Over-the-counter inhalers are safe

Neil Churchill, the chief executive of Asthma UK, recently wrote a thoughtful and balanced article on the asthma service provided by Asda, which allows patients to buy blue reliever inhalers without a GP prescription through a patient group direction (PGD). This PGD was initiated, developed and written by DrThom, the remote healthcare service.

Whilst well considered and thoughtful, Mr Churchill’s article did include one or two factual inaccuracies. I would like to take this opportunity to respectfully correct these.

There has been some confusion (not limited to Mr Churchill’s piece in HSJ) around the safety and responsibility of granting patients access to reliever inhalers through a PGD, without the need of a prescription from a GP.

It is indeed correct that using an inhaler too often - or buying one too regularly - indicates that the patient’s asthma may not be under optimal control, which in rare occasions can be fatal. However, Mr Churchill’s claim that medicine use reviews “will not happen in Asda’s programme as the pharmacist does not notify the GP” is inaccurate. 

DrThom is well used to dealing with the challenges of treating patients remotely. Our asthma service has been designed to carefully monitor inhaler use. Using our bespoke IT system, the Asda pharmacist enters the patient’s details together with the responses to the criteria of the PGD.  If the patient does not fulfil the criteria set by the PGD, the pharmacy’s IT system will automatically “red flag” the patient - indicating that they are not suitable to purchase an inhaler through our PGD service. The patient is then advised to see their GP for further management of their condition.

The IT system also advises the pharmacist of how many times the patient has used the service, including from other Asda stores. When needed, a message appears on the pharmacist’s screen warning them that the patient may be overusing their inhalers and asking them to contact DrThom for further advice. The pharmacist then telephones our office and provides us with the patient’s details. One of our doctors reviews the patient’s details and may (indeed, usually will) advise the pharmacist that the patient should not use our service but rather visit their GP to discuss how to manage their asthma more successfully.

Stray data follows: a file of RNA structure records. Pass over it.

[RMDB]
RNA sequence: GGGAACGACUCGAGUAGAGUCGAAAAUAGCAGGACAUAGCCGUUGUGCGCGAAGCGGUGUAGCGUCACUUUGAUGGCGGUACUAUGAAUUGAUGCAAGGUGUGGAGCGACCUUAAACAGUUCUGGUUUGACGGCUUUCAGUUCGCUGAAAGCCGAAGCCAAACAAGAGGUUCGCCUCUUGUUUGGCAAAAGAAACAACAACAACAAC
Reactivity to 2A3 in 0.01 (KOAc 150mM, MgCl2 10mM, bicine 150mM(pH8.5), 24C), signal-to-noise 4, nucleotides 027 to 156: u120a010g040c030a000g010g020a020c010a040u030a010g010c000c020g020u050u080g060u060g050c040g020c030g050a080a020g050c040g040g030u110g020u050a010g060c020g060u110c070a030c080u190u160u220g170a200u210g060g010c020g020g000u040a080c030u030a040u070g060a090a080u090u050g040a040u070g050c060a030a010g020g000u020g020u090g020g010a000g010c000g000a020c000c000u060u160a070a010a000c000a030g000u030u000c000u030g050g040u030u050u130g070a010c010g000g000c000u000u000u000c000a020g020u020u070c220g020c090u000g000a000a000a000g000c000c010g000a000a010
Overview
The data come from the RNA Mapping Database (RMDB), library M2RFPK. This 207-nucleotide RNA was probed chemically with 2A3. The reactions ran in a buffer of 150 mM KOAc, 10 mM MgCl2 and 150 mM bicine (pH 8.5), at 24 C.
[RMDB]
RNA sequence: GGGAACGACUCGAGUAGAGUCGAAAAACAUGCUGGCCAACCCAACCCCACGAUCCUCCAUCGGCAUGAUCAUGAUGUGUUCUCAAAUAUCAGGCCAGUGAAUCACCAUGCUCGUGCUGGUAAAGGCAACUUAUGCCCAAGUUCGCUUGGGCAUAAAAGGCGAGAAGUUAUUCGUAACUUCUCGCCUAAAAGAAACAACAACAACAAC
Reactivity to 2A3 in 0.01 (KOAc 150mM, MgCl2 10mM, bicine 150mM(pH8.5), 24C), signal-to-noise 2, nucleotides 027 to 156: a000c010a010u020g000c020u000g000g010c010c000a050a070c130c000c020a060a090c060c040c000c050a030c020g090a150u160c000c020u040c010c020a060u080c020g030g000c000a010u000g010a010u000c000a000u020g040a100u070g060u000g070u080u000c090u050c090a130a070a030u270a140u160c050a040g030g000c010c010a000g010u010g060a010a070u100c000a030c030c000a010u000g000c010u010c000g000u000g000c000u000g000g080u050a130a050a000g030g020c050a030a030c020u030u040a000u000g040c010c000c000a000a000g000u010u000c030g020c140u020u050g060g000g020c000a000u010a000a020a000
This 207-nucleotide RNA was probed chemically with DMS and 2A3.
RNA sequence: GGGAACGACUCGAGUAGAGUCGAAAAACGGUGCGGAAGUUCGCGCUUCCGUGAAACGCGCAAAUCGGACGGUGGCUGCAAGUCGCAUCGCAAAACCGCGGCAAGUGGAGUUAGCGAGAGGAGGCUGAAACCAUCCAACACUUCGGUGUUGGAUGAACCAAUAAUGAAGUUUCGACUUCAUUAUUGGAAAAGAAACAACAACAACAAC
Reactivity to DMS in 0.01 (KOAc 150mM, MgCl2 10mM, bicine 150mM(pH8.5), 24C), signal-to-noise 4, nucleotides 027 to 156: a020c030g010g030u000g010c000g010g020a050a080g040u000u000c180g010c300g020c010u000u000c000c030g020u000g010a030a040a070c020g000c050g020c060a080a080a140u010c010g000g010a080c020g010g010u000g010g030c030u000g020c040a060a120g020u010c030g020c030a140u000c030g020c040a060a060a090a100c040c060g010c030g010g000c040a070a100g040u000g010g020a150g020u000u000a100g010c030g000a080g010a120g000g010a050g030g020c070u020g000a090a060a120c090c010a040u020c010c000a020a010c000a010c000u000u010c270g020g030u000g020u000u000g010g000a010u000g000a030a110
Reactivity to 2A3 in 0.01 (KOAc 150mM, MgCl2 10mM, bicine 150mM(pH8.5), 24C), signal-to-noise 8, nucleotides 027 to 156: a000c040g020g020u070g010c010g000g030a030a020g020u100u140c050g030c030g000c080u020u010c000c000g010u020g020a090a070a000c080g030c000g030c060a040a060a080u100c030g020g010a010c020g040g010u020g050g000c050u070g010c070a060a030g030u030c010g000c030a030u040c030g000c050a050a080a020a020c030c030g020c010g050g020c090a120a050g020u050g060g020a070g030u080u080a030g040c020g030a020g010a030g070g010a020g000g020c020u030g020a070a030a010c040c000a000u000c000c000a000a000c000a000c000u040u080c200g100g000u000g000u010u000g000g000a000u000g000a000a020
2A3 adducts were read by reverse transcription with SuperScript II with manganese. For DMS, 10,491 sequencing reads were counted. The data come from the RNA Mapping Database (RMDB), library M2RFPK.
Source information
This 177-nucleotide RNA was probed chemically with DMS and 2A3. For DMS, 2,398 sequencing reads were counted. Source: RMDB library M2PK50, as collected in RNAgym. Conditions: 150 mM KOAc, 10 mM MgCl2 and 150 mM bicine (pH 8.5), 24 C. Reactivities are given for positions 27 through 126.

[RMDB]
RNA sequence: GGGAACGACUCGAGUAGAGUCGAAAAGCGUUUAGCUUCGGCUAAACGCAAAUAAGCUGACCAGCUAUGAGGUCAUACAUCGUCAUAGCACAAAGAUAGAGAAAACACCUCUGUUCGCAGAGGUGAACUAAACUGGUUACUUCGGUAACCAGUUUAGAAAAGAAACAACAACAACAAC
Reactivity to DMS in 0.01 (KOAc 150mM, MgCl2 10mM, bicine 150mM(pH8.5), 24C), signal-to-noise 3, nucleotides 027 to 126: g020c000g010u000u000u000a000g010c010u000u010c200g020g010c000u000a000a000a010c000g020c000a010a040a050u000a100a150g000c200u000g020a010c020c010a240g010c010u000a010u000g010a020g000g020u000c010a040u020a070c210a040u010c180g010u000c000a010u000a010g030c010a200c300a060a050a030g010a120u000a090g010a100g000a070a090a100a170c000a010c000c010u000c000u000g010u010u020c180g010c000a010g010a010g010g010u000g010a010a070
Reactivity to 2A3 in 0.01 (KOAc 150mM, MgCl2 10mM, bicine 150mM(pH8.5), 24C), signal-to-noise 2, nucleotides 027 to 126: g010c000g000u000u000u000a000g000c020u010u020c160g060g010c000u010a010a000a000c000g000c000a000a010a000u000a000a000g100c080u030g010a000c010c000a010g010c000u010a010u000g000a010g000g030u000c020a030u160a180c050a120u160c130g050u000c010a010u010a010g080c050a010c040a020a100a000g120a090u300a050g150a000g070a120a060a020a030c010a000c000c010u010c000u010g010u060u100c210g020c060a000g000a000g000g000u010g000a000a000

We are continually improving this service. As of 1 November, patients are only able to obtain one Ventolin inhaler per visit. Patients will only be eligible for the Asda pharmacy inhaler service if they consent to us contacting their GP, and a letter will be sent to the patient’s GP each time they purchase a reliever inhaler from an Asda pharmacy.

This means that the patient’s GP is kept very much in the loop regarding the number of inhalers a patient is using and therefore how well managed the patient’s asthma is.

I strongly believe many patients get great benefit from remote healthcare services. As Mr Churchill observes, asthma patients should not have to go to the trouble of booking an appointment with their GP each time they lose or use up their reliever inhaler.

Healthcare innovations such as our asthma PGD partnership with Asda require great care to ensure no patient comes to any harm. That is why we actively work with a number of regulators, such as the Care Quality Commission and the Medicines and Healthcare products Regulatory Agency, and welcome critique and debate.

Ultimately I am sure we all want to see innovation to improve the lives of patients.

Dr Tom Brett, medical director, DrThom

GPs are not under strain

Your report on bed numbers in north west London contained a number of inaccuracies which I would like to correct. First, our proposals do not include eight options but three. Second, the proposals do not come from one trust but from the “cluster” of trusts, GPs, and other NHS bodies which all deliver healthcare in north west London.

Third and perhaps most importantly, our proposals would not put “massive strain” on GPs as the professional campaigner John Lister has alleged. The proposals have in fact been drawn up by those very GPs he refers to, as well as hospital doctors and other clinicians, who have an urgent desire to see a sensible, long term plan for better NHS services in the area - something everyone would surely support.

Dr Mark Spencer, GP and medical director, NHS North West London

Why the silence on abuse?

In the maelstrom of stories about poor care and abuse in care homes for older people and those with learning disability, why is there no still strong voice exposing why this keeps happening? This is a national scandal and simply blaming those at the end of the chain is not good enough.

In particular, the Care Quality Commission’s approach of close working with commissioners means that it is not investigating and exposing the clear failure of those who are commissioning these services. Of course staff and managers must be held to account, but so must those who hold the purse strings and should be monitoring the contacts for which they are responsible. It is the equivalent of blaming a junior clinician for something going wrong when they are overworked, there are not enough staff, equipment is old and malfunctioning and so on.

And indeed, at an even higher level, in the case of older people there is the ongoing failure of successive governments to address the funding problems.

But my key point is - why is no one holding the commissioners to account?

Dr Heather Wood, formerly investigation manager at the Healthcare Commission and Care Quality Commission